It’s probably a fair assumption to make that most Swedes would like to live in Carl Larsson’s home. And of those who don’t, quite a few might not actively object if they ended up there.
I have friends who used to live next door to Carl Larsson’s home, and it was they who gave me this book, by Torsten Gunnarsson and Ulla Eliasson, about his house for my birthday this year.
In a way Swedes don’t need books like these; we seem to be sufficiently familiar with Carl’s home anyway. But the pictures are nice to look at, both the photos of the house and the paintings by Carl. And looking at them we see not only a home that would still be just about perfect to move into, despite it now being more than a hundred years later, but it looks pretty much like some house many of us have known at some point in our lives.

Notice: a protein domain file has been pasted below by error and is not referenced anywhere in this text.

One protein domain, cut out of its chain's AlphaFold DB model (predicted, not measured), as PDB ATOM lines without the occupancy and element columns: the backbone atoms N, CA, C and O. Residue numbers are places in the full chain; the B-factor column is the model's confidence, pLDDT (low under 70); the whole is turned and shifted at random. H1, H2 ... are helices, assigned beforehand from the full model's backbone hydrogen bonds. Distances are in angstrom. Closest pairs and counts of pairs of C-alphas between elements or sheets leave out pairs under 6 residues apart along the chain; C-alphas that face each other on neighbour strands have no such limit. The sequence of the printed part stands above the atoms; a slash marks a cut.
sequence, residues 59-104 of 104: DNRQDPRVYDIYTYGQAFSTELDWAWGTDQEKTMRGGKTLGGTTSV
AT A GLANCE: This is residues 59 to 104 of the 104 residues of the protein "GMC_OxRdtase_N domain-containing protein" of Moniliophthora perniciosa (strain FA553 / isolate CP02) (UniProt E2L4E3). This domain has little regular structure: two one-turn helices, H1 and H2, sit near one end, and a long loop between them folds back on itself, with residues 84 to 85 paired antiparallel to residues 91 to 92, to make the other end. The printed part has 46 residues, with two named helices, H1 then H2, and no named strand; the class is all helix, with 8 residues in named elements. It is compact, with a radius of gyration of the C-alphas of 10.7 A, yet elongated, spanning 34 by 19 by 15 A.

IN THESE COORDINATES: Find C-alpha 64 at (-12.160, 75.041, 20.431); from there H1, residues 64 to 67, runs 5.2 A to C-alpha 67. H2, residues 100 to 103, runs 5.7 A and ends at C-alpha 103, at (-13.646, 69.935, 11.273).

It makes me think of my grandfather’s house, which was nowhere near as big or fancy, and it was more recent, but there is still that Larsson vibe in my memories.
Swedes know the house from countless postcards and Christmas cards, not to mention Christmas wrapping paper. We have all torn pictures of the garden or the Larsson family in our eagerness to see what’s inside our parcel.
At some point I talked to Nick Sharratt about this. Maybe when he heard where I come from, he told me about having slept in Carl’s bed. It appears visiting artists can do that, under some circumstances. When I heard about it I felt this seemed quite reasonable. But I understand the bed was short. Nick isn’t. Oh, well.
The bed is in the book (and somehow I can’t stop wondering what the guest artist does when visitors who’ve paid to see the house turn up.)
As I said, Carl Larsson’s style is never wrong. Except it wasn’t his, but his wife’s. She did all the work, and we still know it by Carl’s name.